Adenoids and Tonsils (cont.)
John P. Cunha, DO, FACOEP
John P. Cunha, DO, is a U.S. board-certified Emergency Medicine Physician. Dr. Cunha's educational background includes a BS in Biology from Rutgers, the State University of New Jersey, and a DO from the Kansas City University of Medicine and Biosciences in Kansas City, MO. He completed residency training in Emergency Medicine at Newark Beth Israel Medical Center in Newark, New Jersey.
William C. Shiel Jr., MD, FACP, FACR
Dr. Shiel received a Bachelor of Science degree with honors from the University of Notre Dame. There he was involved in research in radiation biology and received the Huisking Scholarship. After graduating from St. Louis University School of Medicine, he completed his Internal Medicine residency and Rheumatology fellowship at the University of California, Irvine. He is board-certified in Internal Medicine and Rheumatology.
In this Article
- Tonsillitis and adenoid infection facts
- What are the tonsils and adenoids?
- What is the purpose of the tonsils and adenoids?
- What are the symptoms of tonsillitis or an adenoid infection?
- What does tonsillitis look like?
- Can someone catch tonsillitis from another person?
- What are common problems affecting the tonsils and adenoids?
- How are tonsillitis and adenoid infection diagnosed?
- How are tonsillitis and adenoid infection treated?
- What home remedies help soothe tonsillitis?
- When should the tonsils and/or adenoids be removed?
- Anatomy of a Sore Throat Slideshow
- Take the Strep Throat Quiz
- Improve Immunity Slideshow
- Find a local Ear, Nose, & Throat Doctor in your town
What are the symptoms of tonsillitis or an adenoid infection?
The most prominent symptom of tonsillitis and adenoid infection is a sore throat. Other symptoms of tonsillitis and adenoid infection include:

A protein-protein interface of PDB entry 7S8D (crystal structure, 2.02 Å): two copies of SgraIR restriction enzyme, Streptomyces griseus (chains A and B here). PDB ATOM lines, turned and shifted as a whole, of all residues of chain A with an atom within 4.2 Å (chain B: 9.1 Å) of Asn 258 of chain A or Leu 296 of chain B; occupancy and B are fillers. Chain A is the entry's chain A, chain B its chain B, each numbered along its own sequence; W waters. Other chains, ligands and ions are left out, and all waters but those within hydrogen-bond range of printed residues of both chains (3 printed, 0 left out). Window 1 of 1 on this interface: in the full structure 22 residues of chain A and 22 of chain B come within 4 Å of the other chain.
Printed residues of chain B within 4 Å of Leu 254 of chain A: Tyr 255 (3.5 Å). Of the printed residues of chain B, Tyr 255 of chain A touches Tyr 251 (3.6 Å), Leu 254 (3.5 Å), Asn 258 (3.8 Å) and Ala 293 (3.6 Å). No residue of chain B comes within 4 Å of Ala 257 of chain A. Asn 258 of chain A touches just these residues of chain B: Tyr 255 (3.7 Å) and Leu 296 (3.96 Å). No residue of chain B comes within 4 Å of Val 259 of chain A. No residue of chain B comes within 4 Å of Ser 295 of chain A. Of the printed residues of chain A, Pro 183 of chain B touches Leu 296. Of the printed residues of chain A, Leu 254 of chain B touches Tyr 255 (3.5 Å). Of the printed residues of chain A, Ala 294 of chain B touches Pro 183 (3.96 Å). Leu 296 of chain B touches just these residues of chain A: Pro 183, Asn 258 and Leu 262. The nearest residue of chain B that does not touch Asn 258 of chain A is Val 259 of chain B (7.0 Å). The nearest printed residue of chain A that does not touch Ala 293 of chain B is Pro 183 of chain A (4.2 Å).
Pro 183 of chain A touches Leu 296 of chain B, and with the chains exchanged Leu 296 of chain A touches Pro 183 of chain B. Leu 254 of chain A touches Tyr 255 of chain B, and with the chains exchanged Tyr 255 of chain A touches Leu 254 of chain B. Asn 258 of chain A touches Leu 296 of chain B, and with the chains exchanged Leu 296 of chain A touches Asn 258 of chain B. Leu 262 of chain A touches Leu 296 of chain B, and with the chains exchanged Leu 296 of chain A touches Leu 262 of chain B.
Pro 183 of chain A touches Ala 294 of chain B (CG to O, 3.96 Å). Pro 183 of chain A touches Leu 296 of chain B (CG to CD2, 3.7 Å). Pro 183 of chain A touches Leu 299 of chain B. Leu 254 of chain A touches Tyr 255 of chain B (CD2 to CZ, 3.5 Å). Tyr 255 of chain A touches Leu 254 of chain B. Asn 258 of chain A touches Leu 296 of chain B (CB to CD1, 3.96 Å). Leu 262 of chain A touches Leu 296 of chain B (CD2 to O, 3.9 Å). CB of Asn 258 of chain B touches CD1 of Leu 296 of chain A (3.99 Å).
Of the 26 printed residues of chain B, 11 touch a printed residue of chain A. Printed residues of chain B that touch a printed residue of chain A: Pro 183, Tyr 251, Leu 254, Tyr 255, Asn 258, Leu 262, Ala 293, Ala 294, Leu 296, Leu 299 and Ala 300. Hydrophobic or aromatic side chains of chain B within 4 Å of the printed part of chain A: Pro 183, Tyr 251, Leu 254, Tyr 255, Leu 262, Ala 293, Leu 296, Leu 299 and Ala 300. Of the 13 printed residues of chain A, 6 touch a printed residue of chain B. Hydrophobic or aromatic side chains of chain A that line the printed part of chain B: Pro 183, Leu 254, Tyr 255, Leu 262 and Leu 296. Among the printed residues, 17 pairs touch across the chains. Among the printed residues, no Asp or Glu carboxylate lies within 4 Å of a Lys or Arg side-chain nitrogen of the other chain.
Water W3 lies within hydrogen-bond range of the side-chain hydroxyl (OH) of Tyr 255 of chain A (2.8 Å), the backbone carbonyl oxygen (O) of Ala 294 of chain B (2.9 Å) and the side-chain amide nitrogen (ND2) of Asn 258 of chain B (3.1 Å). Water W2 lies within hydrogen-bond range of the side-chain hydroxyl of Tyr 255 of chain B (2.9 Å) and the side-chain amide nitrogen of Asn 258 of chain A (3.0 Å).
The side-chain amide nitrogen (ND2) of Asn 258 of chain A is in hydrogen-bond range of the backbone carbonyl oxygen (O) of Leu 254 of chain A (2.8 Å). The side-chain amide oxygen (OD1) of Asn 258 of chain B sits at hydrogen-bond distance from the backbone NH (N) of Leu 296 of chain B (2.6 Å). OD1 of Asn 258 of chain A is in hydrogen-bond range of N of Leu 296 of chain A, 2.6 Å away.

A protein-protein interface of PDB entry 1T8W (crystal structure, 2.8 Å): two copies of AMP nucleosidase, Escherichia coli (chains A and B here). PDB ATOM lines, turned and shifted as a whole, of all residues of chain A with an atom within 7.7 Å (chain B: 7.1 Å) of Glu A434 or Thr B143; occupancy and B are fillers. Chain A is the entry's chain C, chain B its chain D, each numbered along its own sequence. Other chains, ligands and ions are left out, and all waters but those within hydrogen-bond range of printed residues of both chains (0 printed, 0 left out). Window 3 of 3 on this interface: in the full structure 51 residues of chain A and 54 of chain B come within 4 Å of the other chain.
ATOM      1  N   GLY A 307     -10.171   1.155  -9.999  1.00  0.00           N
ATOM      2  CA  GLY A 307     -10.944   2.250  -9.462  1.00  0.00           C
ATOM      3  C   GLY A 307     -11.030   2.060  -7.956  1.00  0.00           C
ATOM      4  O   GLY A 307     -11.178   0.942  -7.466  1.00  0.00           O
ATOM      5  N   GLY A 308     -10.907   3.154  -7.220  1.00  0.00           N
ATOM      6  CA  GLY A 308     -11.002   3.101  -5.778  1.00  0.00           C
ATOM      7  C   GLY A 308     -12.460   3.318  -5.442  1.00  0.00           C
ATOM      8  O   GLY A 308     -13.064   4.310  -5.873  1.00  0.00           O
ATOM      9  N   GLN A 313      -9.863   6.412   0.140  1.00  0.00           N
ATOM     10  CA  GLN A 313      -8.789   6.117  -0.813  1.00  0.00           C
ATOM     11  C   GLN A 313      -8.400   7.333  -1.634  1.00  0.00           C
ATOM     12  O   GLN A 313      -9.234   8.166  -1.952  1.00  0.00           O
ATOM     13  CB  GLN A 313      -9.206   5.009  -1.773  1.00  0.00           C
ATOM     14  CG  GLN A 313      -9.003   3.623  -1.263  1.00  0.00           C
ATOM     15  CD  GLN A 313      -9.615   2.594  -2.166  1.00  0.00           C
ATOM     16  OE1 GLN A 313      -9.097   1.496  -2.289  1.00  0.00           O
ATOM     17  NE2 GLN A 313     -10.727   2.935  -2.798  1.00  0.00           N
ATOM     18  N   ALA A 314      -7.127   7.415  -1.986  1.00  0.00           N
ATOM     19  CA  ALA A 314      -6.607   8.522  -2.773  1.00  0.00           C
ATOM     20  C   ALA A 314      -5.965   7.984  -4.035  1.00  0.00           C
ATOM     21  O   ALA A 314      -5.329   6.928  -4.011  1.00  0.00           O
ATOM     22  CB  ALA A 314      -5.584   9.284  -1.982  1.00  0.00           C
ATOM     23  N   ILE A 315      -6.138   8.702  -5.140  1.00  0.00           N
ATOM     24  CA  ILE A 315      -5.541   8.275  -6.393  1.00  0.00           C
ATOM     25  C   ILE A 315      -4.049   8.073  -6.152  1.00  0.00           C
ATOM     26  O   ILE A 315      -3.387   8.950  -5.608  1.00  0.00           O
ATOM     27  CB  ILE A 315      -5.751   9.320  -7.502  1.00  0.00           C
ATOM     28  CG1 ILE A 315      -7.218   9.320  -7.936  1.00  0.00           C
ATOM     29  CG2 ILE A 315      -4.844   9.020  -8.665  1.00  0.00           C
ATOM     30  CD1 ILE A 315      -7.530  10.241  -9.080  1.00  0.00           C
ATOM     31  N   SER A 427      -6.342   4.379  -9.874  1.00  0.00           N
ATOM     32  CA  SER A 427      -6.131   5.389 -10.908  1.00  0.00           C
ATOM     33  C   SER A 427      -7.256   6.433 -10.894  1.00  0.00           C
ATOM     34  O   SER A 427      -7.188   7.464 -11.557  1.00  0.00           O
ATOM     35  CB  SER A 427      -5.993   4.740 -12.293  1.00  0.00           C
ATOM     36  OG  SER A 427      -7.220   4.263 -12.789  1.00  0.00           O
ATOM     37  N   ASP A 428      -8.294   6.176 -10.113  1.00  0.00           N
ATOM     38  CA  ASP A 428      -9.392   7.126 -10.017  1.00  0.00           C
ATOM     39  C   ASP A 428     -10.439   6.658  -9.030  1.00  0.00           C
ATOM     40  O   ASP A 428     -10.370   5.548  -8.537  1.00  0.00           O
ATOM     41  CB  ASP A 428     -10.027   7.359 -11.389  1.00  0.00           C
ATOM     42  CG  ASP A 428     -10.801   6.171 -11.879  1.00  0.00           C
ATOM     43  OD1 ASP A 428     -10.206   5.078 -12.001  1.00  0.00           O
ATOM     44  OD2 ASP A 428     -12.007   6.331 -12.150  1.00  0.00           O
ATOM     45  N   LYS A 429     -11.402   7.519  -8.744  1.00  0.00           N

- Bad breath
- Congestion and runny nose
- Swollen lymph nodes in front of the neck
- Red, swollen tonsils with patches of pus (white spots)
- Pain or difficulty swallowing
- Loss of voice or muffled voice
- Abdominal pain
- Coughing up blood
- If the adenoids are enlarged, breathing through the nose may be difficult
- Breathing through the mouth, especially in children
- Noisy breathing in the day; snoring at night is often observed
- Voice may be nasal-sounding
When there is a sore throat and cold symptoms such as congestion, runny nose, sneezing, and coughing, the cause is most likely a virus. Viral infection of the tonsils or adenoids usually resolves without treatment within two weeks.
Sore throat with a sudden mild fever, without symptoms of an upper respiratory tract infection may point to a bacterial infection. If these symptoms are present, see a doctor for diagnosis because of the risk of strep throat. Although strep throat will usually go away even without treatment, an untreated strep infection can lead to complications including rheumatic fever, which can permanently damage the heart.
What does tonsillitis look like?
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